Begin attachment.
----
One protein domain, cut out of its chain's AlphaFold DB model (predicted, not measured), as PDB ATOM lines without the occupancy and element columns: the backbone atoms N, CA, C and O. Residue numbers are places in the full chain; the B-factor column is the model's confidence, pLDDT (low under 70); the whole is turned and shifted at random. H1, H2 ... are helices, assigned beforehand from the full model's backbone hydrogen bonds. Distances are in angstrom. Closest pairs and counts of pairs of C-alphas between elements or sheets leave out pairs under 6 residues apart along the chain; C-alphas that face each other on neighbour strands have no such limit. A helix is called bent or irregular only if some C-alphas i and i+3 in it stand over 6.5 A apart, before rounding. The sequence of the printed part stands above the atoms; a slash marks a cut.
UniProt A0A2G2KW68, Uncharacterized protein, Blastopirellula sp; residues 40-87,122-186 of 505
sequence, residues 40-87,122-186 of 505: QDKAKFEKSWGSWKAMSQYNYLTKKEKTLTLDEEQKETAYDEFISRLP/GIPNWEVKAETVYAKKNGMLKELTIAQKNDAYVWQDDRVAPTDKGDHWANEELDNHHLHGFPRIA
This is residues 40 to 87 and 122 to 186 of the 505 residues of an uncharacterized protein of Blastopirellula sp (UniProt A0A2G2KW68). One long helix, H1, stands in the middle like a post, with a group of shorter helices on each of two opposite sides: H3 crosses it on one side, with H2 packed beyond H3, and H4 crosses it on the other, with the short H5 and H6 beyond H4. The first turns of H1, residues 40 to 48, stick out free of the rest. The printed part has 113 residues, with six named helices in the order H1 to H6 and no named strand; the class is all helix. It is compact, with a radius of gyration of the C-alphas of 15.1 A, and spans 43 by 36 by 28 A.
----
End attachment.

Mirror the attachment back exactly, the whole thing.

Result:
One protein domain, cut out of its chain's AlphaFold DB model (predicted, not measured), as PDB ATOM lines without the occupancy and element columns: the backbone atoms N, CA, C and O. Residue numbers are places in the full chain; the B-factor column is the model's confidence, pLDDT (low under 70); the whole is turned and shifted at random. H1, H2 ... are helices, assigned beforehand from the full model's backbone hydrogen bonds. Distances are in angstrom. Closest pairs and counts of pairs of C-alphas between elements or sheets leave out pairs under 6 residues apart along the chain; C-alphas that face each other on neighbour strands have no such limit. A helix is called bent or irregular only if some C-alphas i and i+3 in it stand over 6.5 A apart, before rounding. The sequence of the printed part stands above the atoms; a slash marks a cut.
UniProt A0A2G2KW68, Uncharacterized protein, Blastopirellula sp; residues 40-87,122-186 of 505
sequence, residues 40-87,122-186 of 505: QDKAKFEKSWGSWKAMSQYNYLTKKEKTLTLDEEQKETAYDEFISRLP/GIPNWEVKAETVYAKKNGMLKELTIAQKNDAYVWQDDRVAPTDKGDHWANEELDNHHLHGFPRIA
This is residues 40 to 87 and 122 to 186 of the 505 residues of an uncharacterized protein of Blastopirellula sp (UniProt A0A2G2KW68). One long helix, H1, stands in the middle like a post, with a group of shorter helices on each of two opposite sides: H3 crosses it on one side, with H2 packed beyond H3, and H4 crosses it on the other, with the short H5 and H6 beyond H4. The first turns of H1, residues 40 to 48, stick out free of the rest. The printed part has 113 residues, with six named helices in the order H1 to H6 and no named strand; the class is all helix. It is compact, with a radius of gyration of the C-alphas of 15.1 A, and spans 43 by 36 by 28 A.